I am creating a middleware for making ajax requests using async actions. The middleware intercepts original action, performs ajax request, and re-dispatches the original action along with the response from the url.

So, my Component would merely dispatch an action like this

onClick() {
    dispatch(ActionCreator.fetchUser());
}

Rest will be taken care by the middleware as shown here.

My question is, what should I do for unit testing? Should I mock the onClick itself? or I should write a mocked middleware and forward the actions with the mocked response?

I am not sure which approach should I take. I tried several stuff, but none of what I tried made sense to me.

Any pointers?

up vote 24 down vote accepted

Note: answer below is slightly outdated.

A much simpler updated approach is described here.
You can still do it the other way too, though.


We now have a section on testing async action creators in the official docs.

For async action creators using Redux Thunk or other middleware, it’s best to completely mock the Redux store for tests. You can still use applyMiddleware() with a mock store, as shown below. You can also use nock to mock the HTTP requests.

function fetchTodosRequest() {
  return {
    type: ADD_TODOS_REQUEST
  };
}

function fetchTodosSuccess(body) {
  return {
    type: ADD_TODOS_SUCCESS,
    body
  };
}

function fetchTodosFailure(ex) {
  return {
    type: ADD_TODOS_FAILURE,
    ex
  };
}

export function fetchTodos(data) {
  return dispatch => {
    dispatch(fetchTodosRequest());
    return fetch('http://example.com/todos')
      .then(res => res.json())
      .then(json => dispatch(addTodosSuccess(json.body)))
      .catch(ex => dispatch(addTodosFailure(ex)));
  };
}

can be tested like:

import expect from 'expect';
import { applyMiddleware } from 'redux';
import thunk from 'redux-thunk';
import * as actions from '../../actions/counter';
import * as types from '../../constants/ActionTypes';
import nock from 'nock';

const middlewares = [thunk];

/**
 * Creates a mock of Redux store with middleware.
 */
function mockStore(getState, expectedActions, onLastAction) {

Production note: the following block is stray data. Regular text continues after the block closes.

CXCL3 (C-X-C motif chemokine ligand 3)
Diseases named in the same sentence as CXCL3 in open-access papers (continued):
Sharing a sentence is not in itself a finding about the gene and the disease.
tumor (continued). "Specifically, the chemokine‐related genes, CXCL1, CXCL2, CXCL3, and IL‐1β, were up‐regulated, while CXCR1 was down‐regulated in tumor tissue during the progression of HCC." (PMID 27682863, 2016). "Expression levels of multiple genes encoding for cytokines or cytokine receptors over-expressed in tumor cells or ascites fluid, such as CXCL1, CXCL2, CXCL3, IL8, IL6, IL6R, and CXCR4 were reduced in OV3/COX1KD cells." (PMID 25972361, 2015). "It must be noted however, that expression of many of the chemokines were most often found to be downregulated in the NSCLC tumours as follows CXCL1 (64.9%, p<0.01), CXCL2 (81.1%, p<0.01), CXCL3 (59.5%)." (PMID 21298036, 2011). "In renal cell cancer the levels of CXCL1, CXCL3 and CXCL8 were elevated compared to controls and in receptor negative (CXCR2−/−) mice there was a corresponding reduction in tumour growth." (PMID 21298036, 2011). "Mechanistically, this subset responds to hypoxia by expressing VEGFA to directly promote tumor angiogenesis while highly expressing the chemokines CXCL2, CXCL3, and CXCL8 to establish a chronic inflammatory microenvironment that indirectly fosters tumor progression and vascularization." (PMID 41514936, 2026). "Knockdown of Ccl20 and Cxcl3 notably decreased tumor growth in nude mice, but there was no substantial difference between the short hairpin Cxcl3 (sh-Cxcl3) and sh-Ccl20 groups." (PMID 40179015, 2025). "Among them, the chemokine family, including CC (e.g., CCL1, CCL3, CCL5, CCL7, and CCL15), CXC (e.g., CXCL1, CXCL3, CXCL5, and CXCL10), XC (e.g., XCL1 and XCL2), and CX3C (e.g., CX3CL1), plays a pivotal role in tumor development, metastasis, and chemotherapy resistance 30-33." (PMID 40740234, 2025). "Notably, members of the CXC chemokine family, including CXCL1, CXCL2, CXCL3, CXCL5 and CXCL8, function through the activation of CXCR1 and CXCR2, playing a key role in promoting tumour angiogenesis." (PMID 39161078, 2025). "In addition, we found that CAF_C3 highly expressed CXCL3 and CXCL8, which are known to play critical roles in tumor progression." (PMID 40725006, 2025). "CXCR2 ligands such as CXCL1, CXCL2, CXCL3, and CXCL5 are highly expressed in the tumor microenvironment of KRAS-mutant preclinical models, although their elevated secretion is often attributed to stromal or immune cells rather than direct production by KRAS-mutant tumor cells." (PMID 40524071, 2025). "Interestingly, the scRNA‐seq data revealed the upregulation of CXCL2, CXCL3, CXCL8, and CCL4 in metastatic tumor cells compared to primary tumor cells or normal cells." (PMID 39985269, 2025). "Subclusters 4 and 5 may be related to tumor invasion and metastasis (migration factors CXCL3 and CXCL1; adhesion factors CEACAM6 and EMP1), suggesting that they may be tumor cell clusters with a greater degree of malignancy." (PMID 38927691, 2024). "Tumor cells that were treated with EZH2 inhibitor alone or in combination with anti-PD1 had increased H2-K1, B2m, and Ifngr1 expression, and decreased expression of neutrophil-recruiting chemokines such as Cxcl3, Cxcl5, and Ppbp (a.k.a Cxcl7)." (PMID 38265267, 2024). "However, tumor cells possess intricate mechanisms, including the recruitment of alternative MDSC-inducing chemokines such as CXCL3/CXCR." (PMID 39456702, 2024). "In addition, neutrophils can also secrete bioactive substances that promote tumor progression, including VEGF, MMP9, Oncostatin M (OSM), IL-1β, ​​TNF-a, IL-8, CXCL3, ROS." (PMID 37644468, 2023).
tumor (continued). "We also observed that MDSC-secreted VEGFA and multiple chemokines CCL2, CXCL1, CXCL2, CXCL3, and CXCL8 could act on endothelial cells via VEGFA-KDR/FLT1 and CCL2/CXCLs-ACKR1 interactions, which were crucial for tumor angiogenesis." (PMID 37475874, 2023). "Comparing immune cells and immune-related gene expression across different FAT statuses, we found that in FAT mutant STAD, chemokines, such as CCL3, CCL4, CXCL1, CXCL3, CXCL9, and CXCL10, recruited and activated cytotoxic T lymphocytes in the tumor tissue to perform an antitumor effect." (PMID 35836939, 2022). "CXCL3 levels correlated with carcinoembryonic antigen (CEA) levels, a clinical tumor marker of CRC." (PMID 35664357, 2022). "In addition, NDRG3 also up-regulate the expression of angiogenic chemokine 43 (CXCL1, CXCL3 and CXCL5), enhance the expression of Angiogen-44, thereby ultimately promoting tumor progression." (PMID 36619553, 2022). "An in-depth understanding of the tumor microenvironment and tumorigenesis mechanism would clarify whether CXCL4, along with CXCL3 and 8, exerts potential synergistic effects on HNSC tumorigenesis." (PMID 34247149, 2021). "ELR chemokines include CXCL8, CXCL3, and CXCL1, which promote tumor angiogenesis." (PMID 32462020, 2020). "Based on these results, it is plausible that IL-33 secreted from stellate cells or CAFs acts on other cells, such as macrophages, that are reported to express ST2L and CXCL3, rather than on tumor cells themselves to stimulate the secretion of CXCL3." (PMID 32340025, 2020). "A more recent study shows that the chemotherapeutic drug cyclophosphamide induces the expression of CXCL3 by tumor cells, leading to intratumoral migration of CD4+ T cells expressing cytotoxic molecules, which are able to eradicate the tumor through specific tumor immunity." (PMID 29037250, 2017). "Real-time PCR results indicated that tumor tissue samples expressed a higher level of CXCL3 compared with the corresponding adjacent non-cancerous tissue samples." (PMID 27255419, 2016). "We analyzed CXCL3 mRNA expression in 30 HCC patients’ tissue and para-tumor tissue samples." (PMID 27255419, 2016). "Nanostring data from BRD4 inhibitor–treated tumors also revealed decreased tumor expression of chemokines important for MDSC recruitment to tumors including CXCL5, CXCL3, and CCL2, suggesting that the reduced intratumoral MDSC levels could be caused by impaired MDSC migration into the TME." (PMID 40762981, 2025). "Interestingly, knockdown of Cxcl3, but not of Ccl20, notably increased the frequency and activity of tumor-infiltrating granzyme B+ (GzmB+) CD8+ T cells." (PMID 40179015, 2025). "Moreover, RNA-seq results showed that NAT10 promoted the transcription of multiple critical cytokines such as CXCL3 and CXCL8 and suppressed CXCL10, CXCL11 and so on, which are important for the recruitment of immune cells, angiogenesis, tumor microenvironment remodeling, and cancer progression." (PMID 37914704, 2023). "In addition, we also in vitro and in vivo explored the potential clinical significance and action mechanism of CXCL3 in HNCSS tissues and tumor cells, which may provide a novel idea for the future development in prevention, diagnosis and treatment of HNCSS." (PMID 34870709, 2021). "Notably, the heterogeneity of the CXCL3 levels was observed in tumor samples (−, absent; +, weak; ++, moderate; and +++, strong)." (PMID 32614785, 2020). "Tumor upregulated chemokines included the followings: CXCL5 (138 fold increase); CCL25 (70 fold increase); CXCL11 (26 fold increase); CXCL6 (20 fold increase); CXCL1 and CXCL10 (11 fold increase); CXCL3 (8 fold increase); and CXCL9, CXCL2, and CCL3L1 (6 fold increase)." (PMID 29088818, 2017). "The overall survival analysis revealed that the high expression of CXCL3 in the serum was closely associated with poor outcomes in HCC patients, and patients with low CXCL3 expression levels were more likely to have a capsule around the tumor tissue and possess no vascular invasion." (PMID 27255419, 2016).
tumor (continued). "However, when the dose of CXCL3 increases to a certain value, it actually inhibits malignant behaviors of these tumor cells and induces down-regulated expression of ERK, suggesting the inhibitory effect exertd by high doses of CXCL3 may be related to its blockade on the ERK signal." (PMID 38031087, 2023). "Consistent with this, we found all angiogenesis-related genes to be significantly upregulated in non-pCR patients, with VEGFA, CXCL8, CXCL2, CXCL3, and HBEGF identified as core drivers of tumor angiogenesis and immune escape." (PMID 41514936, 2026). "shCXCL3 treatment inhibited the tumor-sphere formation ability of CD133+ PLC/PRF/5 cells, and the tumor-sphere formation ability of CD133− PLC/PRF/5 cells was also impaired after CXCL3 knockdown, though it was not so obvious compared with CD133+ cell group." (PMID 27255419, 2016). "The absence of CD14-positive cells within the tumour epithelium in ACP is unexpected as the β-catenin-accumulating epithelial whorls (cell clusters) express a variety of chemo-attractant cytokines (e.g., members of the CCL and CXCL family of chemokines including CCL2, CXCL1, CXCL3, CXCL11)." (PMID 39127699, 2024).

if (!Array.isArray(expectedActions)) {
    throw new Error('expectedActions should be an array of expected actions.');
  }
  if (typeof onLastAction !== 'undefined' && typeof onLastAction !== 'function') {
    throw new Error('onLastAction should either be undefined or function.');
  }

  function mockStoreWithoutMiddleware() {
    return {
      getState() {
        return typeof getState === 'function' ?
          getState() :
          getState;
      },

      dispatch(action) {
        const expectedAction = expectedActions.shift();
        expect(action).toEqual(expectedAction);
        if (onLastAction && !expectedActions.length) {
          onLastAction();
        }
        return action;
      }
    }
  }

  const mockStoreWithMiddleware = applyMiddleware(
    ...middlewares
  )(mockStoreWithoutMiddleware);

  return mockStoreWithMiddleware();
}

describe('async actions', () => {
  afterEach(() => {
    nock.cleanAll();
  });

  it('creates FETCH_TODO_SUCCESS when fetching todos has been done', (done) => {
    nock('http://example.com/')
      .get('/todos')
      .reply(200, { todos: ['do something'] });

    const expectedActions = [
      { type: types.FETCH_TODO_REQUEST },
      { type: types.FETCH_TODO_SUCCESS, body: { todos: ['do something']  } }
    ]
    const store = mockStore({ todos: [] }, expectedActions, done);
    store.dispatch(actions.fetchTodos());
  });
});

Turns out, I don't need to mock any store methods or anything. Its as simple as mocking the ajax request. I am using superagent, so I did it something like this

const mockResponse = {
    body: {
        data: 'something'
    }
};

spyOn(superagent.Request.prototype, 'end').and.callFake((cb) => {
    cb(null, mockResponse); // callback with mocked response
});

// and expect it to be called
expect(superagent.Request.prototype.end).toHaveBeenCalled();

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